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Export As… Spreadsheet to Microsoft OneDrive

It seems like pure madness to download an Excel or Word file from an online app, just to upload it seconds later to OneDrive. This blog post will show you how to upload byte arrays from your SAPUI5 app straight to Microsoft OneDrive.

Tables are the core UI element of all enterprise apps. We not only use them to display data, but they also allow easy sorting and filtering of that data. Tables become even greater when they are smart, e.g. there’s no need to configure the columns or to implement standard functionality such as paging, sorting or filtering. This is what makes the smart table control and the “List report” fiori element awesome, you can simply connect them to an OData model and voila. Your table with all standard features is complete. They also come with additional features such as “Export as Spreadsheet”. Often, people download the file and want to share it with colleagues over the Cloud. This means they upload the Spreadsheet to Office 365 and invite colleagues.

To me, this is where the shoe pinches: In the cloud era where we think cloud-first, it doesn’t make any sense to download a file, just to upload it seconds later. It’s time to change this!

You can implement this functionality easily in your web application with these five steps:

  1. Configure the Spreadsheet export
    First, you need to specify how the Spreadsheet should look. The columns property contains information like columns name, data type, and content. Here we simply copy all columns from the SAPUI5 control to the spreadsheet, but you could also merge columns or put them in hierarchies.

    var oSettings = {
      workbook: {
        columns: oSmartTable.getInitiallyVisibleFields()
                  .split(',').map(function (sKey) {
          return {
            label: sKey,
            property: sKey,
            type: 'string'
          };
        }),
        hierarchyLevel: 'level'
      },
      dataSource: {
        ...
      }
    };
  1. Intercept the beforeSave event to get the byte array
    The development team added the new beforeSave event to this Spreadsheets library with version 1.61 and made it publicly accessible with 1.63. This event is triggered right after the web worker finishes to build the byte array and attaches it to the callback.

    new Spreadsheet(oSettings)
      .attachBeforeSave({}, function (oEvent) {
        var byteArray = oEvent.getParameter('data')
      }, {})
      .build();

    It’s crucial to prevent the default action which usually follows this event: The download of the byte array to the local file system.
    The following command takes care of this

    oEvent.preventDefault();
  2. Get an access token for Microsoft OneDrive
    Microsoft Graph is the central API to integrate with Office 365 applications. You’ll need a personal access (JWT) token to access the API endpoints. This may seem complicated at first, but don’t worry. Microsoft offers SDKs for all major programming languages which take care of the retrieval of your tokens for you.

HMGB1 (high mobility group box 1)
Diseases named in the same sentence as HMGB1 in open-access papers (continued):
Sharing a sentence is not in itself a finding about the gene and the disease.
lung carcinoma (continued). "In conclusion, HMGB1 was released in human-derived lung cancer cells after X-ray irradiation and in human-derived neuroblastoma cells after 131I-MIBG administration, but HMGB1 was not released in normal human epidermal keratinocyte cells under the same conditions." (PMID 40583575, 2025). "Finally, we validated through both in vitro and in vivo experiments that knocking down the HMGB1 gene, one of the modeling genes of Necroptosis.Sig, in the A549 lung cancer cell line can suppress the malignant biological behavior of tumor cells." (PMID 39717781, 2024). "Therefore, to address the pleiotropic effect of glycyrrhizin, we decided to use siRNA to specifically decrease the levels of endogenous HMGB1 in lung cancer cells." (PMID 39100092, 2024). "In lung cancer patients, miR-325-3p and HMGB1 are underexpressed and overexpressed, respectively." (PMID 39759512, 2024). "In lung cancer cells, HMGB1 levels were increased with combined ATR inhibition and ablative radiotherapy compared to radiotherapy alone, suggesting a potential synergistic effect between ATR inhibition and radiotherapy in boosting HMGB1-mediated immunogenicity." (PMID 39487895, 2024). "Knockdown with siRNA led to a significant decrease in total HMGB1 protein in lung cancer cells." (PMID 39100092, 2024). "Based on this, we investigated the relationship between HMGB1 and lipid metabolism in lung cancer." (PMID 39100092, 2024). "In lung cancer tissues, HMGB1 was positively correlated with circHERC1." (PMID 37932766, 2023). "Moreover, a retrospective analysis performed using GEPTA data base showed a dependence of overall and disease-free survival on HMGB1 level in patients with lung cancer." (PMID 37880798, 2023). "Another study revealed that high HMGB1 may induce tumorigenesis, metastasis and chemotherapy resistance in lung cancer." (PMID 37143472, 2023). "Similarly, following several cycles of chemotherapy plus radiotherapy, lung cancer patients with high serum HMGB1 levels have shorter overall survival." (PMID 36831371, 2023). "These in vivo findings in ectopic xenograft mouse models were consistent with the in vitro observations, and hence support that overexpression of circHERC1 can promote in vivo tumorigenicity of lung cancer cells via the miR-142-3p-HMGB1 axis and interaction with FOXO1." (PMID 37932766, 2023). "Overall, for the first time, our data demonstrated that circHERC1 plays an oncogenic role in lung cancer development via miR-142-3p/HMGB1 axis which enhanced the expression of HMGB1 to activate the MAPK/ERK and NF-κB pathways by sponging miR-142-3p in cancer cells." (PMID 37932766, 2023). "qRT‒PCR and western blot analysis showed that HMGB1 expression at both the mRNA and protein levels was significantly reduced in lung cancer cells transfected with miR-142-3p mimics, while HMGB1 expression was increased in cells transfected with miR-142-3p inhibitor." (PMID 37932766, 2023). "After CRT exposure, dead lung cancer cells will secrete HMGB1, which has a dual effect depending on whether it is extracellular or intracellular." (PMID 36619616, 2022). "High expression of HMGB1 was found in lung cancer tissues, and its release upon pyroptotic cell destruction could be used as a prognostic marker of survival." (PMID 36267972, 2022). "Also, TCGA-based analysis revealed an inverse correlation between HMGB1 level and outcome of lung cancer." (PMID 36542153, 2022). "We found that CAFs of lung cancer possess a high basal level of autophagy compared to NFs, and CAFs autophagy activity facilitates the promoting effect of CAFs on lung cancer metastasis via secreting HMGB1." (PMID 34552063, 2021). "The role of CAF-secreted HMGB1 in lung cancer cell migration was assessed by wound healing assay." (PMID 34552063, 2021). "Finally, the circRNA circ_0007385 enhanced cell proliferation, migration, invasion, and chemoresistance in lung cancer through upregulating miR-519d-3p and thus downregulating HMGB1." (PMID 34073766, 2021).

1. Send the byte array via HTTP
    Uploading the byte array is as easy as sending an HTTP PUT request, but there are some pitfalls along the way.
    Make sure to specify the location where you want to upload the file to and add the suffix “:/content”. Don’t forget: HTTP PUT will override whatever resource was there before.
    Convert the raw data from a byte array into a file-like object Blob.
    Prevent the automatic conversion of data to strings with the processData flag.

    $.ajax({
      type: "PUT",
      headers: {
        "Authorization": "Bearer " + access_token
      },
      url: 'https://graph.microsoft.com/v1.0/me/drive/root:/UploadedFromWebApp/UploadedFile.xlsx:/content',
      data: new Blob([oEvent.getParameter('data')], {
        type: 'application/vnd.openxmlformats-officedocument.spreadsheetml.sheet'
      }),
      processData: false
    })
  2. Open the spreadsheet in Excel Online
    Once the promise is resolved and the file has been uploaded to OneDrive, we can fetch the URL of the document and open it in a new tab.
    Here you can refine the data or share your work with your colleagues.

    $.ajax({
      ...
    })
    .then(function (data) {
      window.open(data.webUrl, '_blank');
    }))

 

Are you curious how this can be implemented end-to-end in a SAPUI5 application? I’ve also created a tutorial which guides you through this step-by-step.

 

3 Comments
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  • Hi Marius,

     

    Great blog. But would you recommend having the call to Microsoft server in the backend(probably using abap http client)? It may not be considered secure if you have the fetching of JWT token logic in the front end code.

     

    Best Regards

    Chandan Singh

    • Hi Chandan,

      thank you 🙂

      It is possible to fetch the token in the backend and depending on your individual situation this might be required. There are SDKs for many programming languages such as Java, JavaScript etc, unfortunately, ABAP is not among them 🙁

      I understand your concern about security. In UI projects everyone can see and try to abuse “secrets” and IDs. The described flow is in fact considered secure. When you register the application at Microsoft, you need to specify a redirect URL to which MS will redirect the token. Malicious attackers can see your application ID, but it’s useless to them (unless they are able to steal your domain/callback URL). Here’s a post that explains the registration flow